One of the great pleasures of gardening is growing enough food to share. At Slate’s D.C. office, Rachel Gross and Jamelle Bouie frequently bring in baked goods. I bring in tomatoes, peppers, and zucchini. I realize it’s more fun for me to show off my harvest than it is for my co-workers to actually eat any of it.
The other day, I brought in a peck of peppers from my garden—poblanos, Anaheims, jalapeños, and my favorite variety, “mucho nachos.” Some of the peppers were green and some were red. Several people asked me over the course of the day what the difference was between the two colors. That is when I blew their minds. The difference between red peppers and green peppers, I told them, is that the red ones are ripe.
Did you know that? Admit it, you didn’t always know that, right? But it explains everything, or at least it explains why red bell peppers (or orange or yellow ones, which are also ripe) cost more than green bell peppers: You have to grow them for longer.
Do you know what the difference is between green olives and black olives? Yes. You’re getting it. The black olives are ripe.
Do you know what the difference is between green beans and bean-beans? The green beans are picked young, before the seeds develop. If you don’t pick them in time, the beans keep growing and the pods wither, and you end up with a pod full of navy beans. It’s all the same plant.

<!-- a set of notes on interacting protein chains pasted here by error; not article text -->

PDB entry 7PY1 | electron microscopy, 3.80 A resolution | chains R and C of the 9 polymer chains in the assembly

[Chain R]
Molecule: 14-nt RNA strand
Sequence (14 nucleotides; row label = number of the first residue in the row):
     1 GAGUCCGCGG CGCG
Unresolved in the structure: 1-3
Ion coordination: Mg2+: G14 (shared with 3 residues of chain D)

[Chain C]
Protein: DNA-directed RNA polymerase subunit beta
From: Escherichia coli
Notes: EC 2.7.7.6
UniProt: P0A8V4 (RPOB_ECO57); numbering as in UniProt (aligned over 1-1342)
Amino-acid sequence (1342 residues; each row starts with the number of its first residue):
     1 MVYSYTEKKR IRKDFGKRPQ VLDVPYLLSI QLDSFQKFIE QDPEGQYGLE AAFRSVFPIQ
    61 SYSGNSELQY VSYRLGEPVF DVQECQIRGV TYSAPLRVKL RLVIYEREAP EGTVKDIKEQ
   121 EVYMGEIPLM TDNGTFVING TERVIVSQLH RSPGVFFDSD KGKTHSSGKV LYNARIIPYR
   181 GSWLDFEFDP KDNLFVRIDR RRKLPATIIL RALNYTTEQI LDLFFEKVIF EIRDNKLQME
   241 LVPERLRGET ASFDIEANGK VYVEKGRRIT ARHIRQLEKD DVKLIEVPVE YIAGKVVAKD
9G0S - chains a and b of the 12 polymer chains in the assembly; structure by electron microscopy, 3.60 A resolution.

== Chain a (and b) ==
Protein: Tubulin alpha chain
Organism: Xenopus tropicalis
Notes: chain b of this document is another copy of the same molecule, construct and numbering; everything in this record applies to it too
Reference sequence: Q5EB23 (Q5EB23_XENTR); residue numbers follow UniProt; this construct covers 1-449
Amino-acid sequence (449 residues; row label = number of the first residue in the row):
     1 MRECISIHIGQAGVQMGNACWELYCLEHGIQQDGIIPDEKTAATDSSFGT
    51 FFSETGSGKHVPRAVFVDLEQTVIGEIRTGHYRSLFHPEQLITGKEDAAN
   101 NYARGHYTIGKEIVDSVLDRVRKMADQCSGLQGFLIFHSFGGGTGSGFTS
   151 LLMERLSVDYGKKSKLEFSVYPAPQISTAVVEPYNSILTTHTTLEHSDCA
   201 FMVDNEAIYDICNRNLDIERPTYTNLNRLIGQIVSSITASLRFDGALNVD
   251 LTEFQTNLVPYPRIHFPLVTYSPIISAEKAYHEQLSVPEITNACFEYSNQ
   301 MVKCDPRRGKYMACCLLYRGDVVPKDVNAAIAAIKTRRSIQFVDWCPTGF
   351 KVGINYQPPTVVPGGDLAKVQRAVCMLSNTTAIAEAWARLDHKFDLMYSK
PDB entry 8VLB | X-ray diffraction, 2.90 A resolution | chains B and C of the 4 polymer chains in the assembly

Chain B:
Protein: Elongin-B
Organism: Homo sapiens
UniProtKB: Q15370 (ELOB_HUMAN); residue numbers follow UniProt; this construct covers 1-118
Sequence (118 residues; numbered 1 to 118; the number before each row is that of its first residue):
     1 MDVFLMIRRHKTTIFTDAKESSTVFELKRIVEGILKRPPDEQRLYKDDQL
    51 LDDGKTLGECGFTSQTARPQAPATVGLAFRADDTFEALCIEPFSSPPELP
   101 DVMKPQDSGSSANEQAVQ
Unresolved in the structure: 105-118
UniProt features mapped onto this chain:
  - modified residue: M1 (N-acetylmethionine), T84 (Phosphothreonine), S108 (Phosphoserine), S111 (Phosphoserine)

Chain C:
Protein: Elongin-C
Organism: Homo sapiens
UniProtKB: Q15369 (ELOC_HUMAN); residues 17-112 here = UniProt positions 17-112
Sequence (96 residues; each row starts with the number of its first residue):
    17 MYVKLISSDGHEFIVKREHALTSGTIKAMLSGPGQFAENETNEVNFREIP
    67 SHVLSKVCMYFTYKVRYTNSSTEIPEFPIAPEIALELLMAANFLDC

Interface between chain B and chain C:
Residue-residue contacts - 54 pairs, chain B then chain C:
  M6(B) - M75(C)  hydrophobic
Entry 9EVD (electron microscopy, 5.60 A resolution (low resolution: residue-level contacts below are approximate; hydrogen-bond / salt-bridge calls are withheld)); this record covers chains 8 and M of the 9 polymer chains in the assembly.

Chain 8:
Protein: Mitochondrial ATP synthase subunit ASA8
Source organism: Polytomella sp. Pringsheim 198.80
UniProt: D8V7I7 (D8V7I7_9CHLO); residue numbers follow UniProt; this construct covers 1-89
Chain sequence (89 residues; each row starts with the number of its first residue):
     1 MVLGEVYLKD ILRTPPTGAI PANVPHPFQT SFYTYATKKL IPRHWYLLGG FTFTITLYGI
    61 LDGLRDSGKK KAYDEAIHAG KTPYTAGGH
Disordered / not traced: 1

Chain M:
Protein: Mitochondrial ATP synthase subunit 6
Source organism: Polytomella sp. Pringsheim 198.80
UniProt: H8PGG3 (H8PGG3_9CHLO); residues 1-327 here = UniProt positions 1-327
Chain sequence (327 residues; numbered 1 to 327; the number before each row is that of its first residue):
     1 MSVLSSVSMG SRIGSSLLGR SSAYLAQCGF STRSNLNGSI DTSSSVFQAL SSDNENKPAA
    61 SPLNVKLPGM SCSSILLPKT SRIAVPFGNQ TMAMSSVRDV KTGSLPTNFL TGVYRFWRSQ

Zucchini are baby squash. If you pick them young, they’re tender. Let them grow a while and they become solid and nutty. Let them dry out and you’ve got a gourd.
Crimini, or “baby bella,” mushrooms are really baby portabella mushrooms, and baby corn is really baby corn. (Baby carrots, however, are not actually baby carrots.)
Asparagus are the young shoots of a plant with delicate fronds that will grow taller than you are.
Artichokes are thistle flowers that haven’t bloomed yet. Really.
And Mr. McGregor, the villain who keeps chasing Peter Rabbit out of his garden, is the most misunderstood character in all of English literature.